RENEE MONTAGNE, HOST:
As with many events, the most unsettling aspect of the Ebola virus is the unknown. We're fortunate that researchers do know a lot about Ebola and procedures to contain an outbreak. Still, there remains a lot they don't know. NPR's Nell Greenfieldboyce has been talking with scientists who want to find out more.
NELL GREENFIELDBOYCE, BYLINE: The unprecedented Ebola outbreak has more virologists thinking about Ebola than ever before. Vincent Racaniello studies viruses at Columbia University.
VINCENT RACANIELLO: I find myself reading incessantly about Ebola when I should be doing other things.
GREENFIELDBOYCE: He gets a lot of questions, too. People ask him how Ebola might mutate as it moves through large numbers of people, as it's doing now in West Africa. Could it become more or less deadly? Racaniello says there are examples of other viruses that changed over time to cause milder illness.
RACANIELLO: But for the most part, most of the major viruses we know - AIDS, HIV-1, influenza, polio, measles - they all keep their virulence at pretty much the same level, although you could argue we've only been studying them a short time.
GREENFIELDBOYCE: He and his virologist buddies wish they knew some really basic things about Ebola, like how does the virus actually slip into cells? What part of the cell surface does it latch onto to get access? Knowing that might let scientists figure out ways to block it. And how do outbreaks of Ebola actually start?
RACANIELLO: This is a really important question because if we could figure out where the virus comes from, we might be able to take measures to stop that.
GREENFIELDBOYCE: Scientists believe the virus usually circulates in fruit bats. They seem to carry Ebola without getting sick. But no one knows the details of how bats pass it on to humans or other animals. Jonathan Epstein is an epidemiologist with EcoHealth Alliance, an organization devoted to understanding and predicting the emergence of diseases.
JONATHAN EPSTEIN: We're still trying to understand fully how other animals might get Ebola virus from bats. In other words, we know for sure that gorillas and chimpanzees and some antelope have been infected with Ebola in the past. But the mechanism for spillover isn't totally clear. And so that's an area where more study needs to be done.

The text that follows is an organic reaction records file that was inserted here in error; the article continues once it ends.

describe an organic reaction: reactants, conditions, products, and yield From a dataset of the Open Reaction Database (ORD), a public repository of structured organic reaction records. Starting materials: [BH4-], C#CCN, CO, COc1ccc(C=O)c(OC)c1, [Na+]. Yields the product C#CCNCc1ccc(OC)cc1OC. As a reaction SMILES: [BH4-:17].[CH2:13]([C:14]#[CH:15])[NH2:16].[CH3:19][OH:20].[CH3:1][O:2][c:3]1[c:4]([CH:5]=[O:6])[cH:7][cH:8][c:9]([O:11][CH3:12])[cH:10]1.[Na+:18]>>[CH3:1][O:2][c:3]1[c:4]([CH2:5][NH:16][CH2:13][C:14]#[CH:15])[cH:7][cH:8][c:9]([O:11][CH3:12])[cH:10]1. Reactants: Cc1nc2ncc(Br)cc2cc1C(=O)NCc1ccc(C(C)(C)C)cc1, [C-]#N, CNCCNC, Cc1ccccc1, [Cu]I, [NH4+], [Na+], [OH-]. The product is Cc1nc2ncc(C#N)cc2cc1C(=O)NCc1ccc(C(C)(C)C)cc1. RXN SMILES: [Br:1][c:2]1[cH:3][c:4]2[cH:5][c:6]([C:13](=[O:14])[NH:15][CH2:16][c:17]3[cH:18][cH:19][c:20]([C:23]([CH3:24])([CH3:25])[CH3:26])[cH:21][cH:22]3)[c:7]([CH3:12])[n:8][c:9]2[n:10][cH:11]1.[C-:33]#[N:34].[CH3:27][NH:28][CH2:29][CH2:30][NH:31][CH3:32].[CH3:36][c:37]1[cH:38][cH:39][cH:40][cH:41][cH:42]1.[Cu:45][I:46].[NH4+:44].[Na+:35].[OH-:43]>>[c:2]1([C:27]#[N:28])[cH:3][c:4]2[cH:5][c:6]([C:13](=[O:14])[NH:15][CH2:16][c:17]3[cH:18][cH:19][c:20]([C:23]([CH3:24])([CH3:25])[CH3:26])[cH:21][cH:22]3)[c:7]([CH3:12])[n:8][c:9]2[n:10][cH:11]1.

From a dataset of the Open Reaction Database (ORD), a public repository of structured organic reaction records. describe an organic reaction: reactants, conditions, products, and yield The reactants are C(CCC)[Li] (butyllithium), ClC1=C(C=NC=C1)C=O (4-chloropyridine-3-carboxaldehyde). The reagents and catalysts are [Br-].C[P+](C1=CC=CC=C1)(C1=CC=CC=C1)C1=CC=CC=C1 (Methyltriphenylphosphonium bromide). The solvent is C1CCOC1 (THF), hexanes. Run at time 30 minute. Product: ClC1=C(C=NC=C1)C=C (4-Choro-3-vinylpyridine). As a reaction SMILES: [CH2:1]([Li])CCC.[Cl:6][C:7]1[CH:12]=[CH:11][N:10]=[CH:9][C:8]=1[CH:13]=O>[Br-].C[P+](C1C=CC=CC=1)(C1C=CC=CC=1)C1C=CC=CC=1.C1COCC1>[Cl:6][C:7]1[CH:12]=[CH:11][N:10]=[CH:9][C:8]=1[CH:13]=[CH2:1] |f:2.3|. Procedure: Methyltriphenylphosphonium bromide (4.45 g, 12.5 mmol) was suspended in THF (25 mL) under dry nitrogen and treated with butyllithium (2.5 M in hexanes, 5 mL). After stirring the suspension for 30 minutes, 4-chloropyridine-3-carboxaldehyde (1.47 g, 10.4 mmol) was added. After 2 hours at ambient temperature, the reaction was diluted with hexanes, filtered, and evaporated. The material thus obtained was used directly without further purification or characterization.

GREENFIELDBOYCE: Does it spill over into people directly from bats, or from other infected animals or both? And once the virus finds its way into people, why is it that some people get very sick, others seem to get less sick and others may not get sick at all? Angela Rasmussen is at the University of Washington in Seattle. She says we don't yet know of any genes that might influence someone's response to this virus.
ANGELA RASMUSSEN: And in fact, prior to this outbreak in West Africa, there really haven't been that many human patients with Ebola, so these studies haven't really been conducted in people.
GREENFIELDBOYCE: She and some colleagues have started to study this in mice. They report on the work this week in the journal Science. In a secure lab, they infected dozens of genetically diverse mice with the same Ebola virus. They saw a wide range of disease outcomes, all the way from a mild to severe illness, showing that the genetic makeup of individual mice played a huge role in how sick they got. Rasmussen says that there were key differences in genes that affect blood vessels.
RASMUSSEN: So we think that those genes may be implicated in Ebola pathogenesis, but we're still in the process of conducting studies on enough mice to be able to say that definitively.
GREENFIELDBOYCE: Besides genes, scientists wonder what else might affect who lives and who dies. Robert Garry is a microbiologist at Tulane University. He and some colleagues have just published an analysis in the New England Journal of Medicine that looks at people who got ill in Sierra Leone. They found that a person's age really mattered. Fifty-seven percent of people under the age of 21 died. That's not good, but Garry says for older people, it was even worse.
ROBERT GARRY: If you were over 45, the case fatality rate was 94 percent, so a very small chance of surviving.
GREENFIELDBOYCE: They're not sure why. It may be something to do with the differences in their immune systems. And even though Ebola is a hemorrhagic fever - it's associated with bleeding - Garry says bleeding was rare in their study. They only saw it in one patient. He says it looks like this West African variant of the virus is different than the ones that have been seen in central Africa in the past.
GARRY: It's something that we need to examine further to try to see what the differences are in terms of the viral biology.
GREENFIELDBOYCE: That's just one example of how this outbreak, the largest ever, is an opportunity to get answers that might help scientists be better prepared to fight Ebola in the future. Nell Greenfieldboyce, NPR News.
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